This, as far as I understand, is indeed how John Reppy's Concurrent ML was originally implemented. CML first-class channels are unbuffered: you can read and write on them, but both writers and readers block until they are matched. Sounds good, but is this not back to blocking threads again?

Enter Async

The answer greatly depends on what you define as a thread. CML used light-weight threads built on first-class continuations, benchmarking at millions of synchronizations per second. Without first-class continuations, what can .NET do? The answer is F# async: we can model threads as chains of callbacks, then they become first-class and capturable.

As a first cut, let us forget about Async. Just a simple channel that accepts continuation functions with its Read and Write operations. If a match is available, the continuation is invoked immediately, otherwise it is queued for later. Locking is designed to minimize the critical section region:

Note: that the code assumes a spawn : (unit -> unit) -> unit function that forks of the computation on a thread pool. It is just a form of trampolining: one could call it immediately but that makes it a non-tail call and can lead to stack overflow. You could probably work around the need to do this..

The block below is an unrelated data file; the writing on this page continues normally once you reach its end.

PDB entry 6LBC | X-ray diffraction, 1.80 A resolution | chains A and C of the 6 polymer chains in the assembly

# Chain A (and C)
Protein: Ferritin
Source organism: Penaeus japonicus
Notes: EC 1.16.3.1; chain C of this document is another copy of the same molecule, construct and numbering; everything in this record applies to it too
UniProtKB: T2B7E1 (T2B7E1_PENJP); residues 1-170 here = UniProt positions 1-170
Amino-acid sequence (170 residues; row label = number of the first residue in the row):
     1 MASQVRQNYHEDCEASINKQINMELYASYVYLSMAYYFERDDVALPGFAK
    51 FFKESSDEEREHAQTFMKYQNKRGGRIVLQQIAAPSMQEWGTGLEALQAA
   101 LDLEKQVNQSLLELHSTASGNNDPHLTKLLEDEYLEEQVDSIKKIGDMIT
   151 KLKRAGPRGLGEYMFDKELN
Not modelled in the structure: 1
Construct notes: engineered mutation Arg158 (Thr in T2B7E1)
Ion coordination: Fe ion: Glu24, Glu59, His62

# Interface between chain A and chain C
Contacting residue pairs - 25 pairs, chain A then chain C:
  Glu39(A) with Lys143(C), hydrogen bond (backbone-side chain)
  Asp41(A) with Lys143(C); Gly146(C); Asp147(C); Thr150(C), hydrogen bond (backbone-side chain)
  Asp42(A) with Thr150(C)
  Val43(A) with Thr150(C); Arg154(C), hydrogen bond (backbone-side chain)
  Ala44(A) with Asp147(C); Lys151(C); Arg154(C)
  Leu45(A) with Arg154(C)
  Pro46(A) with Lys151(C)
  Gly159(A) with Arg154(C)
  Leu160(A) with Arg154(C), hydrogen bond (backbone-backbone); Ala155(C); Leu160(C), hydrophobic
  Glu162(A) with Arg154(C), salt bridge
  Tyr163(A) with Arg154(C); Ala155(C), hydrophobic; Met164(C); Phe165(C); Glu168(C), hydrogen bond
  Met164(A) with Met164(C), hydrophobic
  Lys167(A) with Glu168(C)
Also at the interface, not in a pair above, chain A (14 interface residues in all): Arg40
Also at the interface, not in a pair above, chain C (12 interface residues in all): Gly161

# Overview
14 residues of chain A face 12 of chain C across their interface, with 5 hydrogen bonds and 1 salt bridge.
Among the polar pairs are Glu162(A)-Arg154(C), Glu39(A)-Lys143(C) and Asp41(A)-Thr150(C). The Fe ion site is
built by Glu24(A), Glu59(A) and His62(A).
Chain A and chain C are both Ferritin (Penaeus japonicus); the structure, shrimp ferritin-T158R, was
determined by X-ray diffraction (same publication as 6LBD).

Benchmarking Message-Passing

Now let us check out the implementation with F# Async. Note that it is very easy to write adapters to Read and Write methods on the channel to give them an Async signature. F# Async syntax also makes it very easy to define new "threads" - these are exactly what they are conceptually. Although async code may jump between real .NET threads, it is logically a single thread and allows, for example, to safely use single-threaded data structures.

For the benchmark we define two async chains: one pushes a series of numbers on the channel and another one reads them and computes their sum. Then we run them in parallel.